JERRY E. SMITH, Circuit Judge:
Individual chapter 11 debtor Bruce Fein appeals the denial of discharge of priority tax claims. As the plain language of the Bankruptcy Code renders these claims nondischargeable, we affirm.
In April 1991, Fein petitioned for relief under chapter 11 of the Bankruptcy Code. At that time, the Internal Revenue Service ("IRS") was auditing his liability for federal income taxes for the taxable years 1983, 1984, 1985, 1986, and 1989. Fein did not list the IRS as a creditor in his petition or schedules, but he notified it of his chapter 11 filing. The IRS did not file a proof of claim for any tax liabilities prior to confirmation of the plan. In December, Fein's plan of reorganization was confirmed by the bankruptcy court.
In March 1992, the IRS issued a notice of deficiency to Fein for the taxable years 1983, 1984, 1985, and 1989 in the amounts of $8,566, $9,952, $4,518, $3,723, and $2,539, respectively. The deficiencies resulted from improper losses attributable to Fein's participation in a tax-shelter partnership, Petro-Tech. The Commissioner also asserted addition to tax against Fein under 26 U.S.C. § 6621(c), which imposes an increased rate of interest when there is a "substantial underpayment attributable to tax motivated transactions"; under 26 U.S.C. § 6659 for an underpayment of tax which is attributable to a valuation overstatement; and under 26 U.S.C. § 6661 for a substantial understatement of income tax. Fein's petition for redetermination of the deficiencies and additions to tax is pending in the United States Tax Court.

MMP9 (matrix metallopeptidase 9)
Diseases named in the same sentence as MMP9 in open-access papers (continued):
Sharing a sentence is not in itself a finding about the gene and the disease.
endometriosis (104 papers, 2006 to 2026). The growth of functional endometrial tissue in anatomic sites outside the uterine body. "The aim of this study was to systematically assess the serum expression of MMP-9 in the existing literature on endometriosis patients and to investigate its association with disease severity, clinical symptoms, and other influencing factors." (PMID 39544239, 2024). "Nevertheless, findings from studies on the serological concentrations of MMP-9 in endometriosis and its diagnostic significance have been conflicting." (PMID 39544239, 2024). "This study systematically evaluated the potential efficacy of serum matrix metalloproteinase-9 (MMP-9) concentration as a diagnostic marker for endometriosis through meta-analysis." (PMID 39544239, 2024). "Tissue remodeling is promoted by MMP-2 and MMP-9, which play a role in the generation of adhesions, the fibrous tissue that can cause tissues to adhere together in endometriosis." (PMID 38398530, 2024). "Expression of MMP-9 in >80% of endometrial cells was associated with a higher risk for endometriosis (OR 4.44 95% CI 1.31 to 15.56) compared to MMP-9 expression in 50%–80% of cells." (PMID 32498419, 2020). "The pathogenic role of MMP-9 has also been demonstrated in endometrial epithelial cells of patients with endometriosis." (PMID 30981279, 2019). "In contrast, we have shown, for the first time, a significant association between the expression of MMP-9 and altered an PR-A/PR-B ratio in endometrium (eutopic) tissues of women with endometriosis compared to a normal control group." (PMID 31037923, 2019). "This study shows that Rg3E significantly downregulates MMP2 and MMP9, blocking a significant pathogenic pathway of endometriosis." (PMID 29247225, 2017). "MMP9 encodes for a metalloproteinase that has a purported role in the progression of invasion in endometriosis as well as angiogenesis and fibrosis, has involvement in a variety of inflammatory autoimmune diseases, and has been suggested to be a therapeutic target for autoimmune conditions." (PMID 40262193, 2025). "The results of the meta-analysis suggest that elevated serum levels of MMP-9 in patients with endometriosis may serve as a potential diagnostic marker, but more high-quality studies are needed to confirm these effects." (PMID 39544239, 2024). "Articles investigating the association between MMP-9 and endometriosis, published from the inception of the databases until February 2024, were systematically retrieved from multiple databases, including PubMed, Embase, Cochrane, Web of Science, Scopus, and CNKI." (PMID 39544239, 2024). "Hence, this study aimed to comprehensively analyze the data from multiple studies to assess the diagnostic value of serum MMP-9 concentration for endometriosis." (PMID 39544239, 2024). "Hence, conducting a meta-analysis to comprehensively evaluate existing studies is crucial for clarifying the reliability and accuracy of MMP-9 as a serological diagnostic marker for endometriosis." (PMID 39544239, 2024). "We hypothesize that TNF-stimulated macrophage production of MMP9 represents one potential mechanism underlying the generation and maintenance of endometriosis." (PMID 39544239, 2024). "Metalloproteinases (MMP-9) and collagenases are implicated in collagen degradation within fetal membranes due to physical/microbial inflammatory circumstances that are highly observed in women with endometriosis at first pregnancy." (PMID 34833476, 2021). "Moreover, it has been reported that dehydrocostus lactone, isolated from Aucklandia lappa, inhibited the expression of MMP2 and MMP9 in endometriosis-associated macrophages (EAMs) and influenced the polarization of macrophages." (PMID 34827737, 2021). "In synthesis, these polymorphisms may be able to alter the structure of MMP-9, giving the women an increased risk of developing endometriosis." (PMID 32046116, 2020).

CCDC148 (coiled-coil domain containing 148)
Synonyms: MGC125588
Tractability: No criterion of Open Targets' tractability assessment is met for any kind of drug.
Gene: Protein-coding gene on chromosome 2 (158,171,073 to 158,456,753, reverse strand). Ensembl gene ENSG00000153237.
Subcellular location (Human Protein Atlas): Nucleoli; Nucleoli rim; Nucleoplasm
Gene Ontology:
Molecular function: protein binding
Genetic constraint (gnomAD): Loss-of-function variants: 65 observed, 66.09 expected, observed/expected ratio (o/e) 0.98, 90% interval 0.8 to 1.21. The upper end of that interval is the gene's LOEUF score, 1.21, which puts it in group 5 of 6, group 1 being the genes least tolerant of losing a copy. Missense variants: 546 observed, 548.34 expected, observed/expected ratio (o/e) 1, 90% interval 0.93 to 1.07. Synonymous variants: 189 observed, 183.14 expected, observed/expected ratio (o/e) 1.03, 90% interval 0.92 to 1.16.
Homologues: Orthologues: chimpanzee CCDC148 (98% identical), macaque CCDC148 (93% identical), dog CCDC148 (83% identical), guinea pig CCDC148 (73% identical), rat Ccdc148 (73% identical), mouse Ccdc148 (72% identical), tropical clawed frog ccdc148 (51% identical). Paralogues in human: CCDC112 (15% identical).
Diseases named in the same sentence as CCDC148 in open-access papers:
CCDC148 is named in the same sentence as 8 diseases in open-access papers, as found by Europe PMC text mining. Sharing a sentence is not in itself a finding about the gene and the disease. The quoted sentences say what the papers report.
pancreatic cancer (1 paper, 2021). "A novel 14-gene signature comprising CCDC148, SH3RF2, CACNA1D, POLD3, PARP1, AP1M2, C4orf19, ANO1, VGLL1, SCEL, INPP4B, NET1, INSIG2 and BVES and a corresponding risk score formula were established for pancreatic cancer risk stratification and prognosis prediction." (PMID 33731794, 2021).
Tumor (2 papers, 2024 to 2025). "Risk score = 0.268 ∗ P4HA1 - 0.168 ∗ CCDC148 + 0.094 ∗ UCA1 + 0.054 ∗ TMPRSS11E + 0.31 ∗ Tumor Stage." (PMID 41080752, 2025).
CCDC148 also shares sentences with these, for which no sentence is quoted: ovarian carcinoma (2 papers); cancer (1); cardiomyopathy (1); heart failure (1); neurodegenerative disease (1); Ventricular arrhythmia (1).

Fein instituted an adversary proceeding in the bankruptcy court, claiming that the income tax deficiencies had been discharged by his bankruptcy proceeding. The bankruptcy court held that priority tax claims are not discharged in an individual chapter 11 proceeding and granted summary judgment to the IRS. The district court affirmed.
Title 11 U.S.C. § 1141(d)(1) provides generally that confirmation of a chapter 11 plan discharges pre-existing debts, regardless of whether a proof of claim was filed or the claim was allowed. Under § 1141(d)(2), confirmation does not discharge an individual debtor from any debt excepted from discharge under 11 U.S.C. § 523, which excepts from discharge taxes entitled to priority under 11 U.S.C. § 507. Section 507(a)(7)(A)(iii) provides priority status for pre-petition federal income tax liabilities not yet assessed but still assessable, such as federal income tax liabilities still under audit.
It is not disputed that the taxes at issue in this case are priority taxes. Thus, under the plain language of the Bankruptcy Code, bankruptcy does not discharge a priority tax claim that has been neither assessed nor filed. See Grynberg v. United States (In re Grynberg), 986 F.2d 367, 369 (10th Cir.
Fein contends that a failure to discharge his tax claims would prejudice his reorganization, thereby undermining bankruptcy policy favoring a "fresh start" for debtors. While we recognize the Bankruptcy Code's interest in providing a "fresh start," this broad goal is not sufficient to defeat the Code's plain language to the contrary.
The courts of appeals that have considered this issue have concluded that in the case of individual debtors, Congress consciously opted to place a higher priority on revenue collection than on debtor rehabilitation or ensuring a "fresh start." See Grynberg, 986 F.2d at 371; Gurwitch, 794 F.2d at 585-86 ("[I]t is apparent to us that Congress has made the choice between collection of revenue and rehabilitation of the debtor by making it extremely difficult for a debtor to avoid payment of taxes under the Bankruptcy Code.").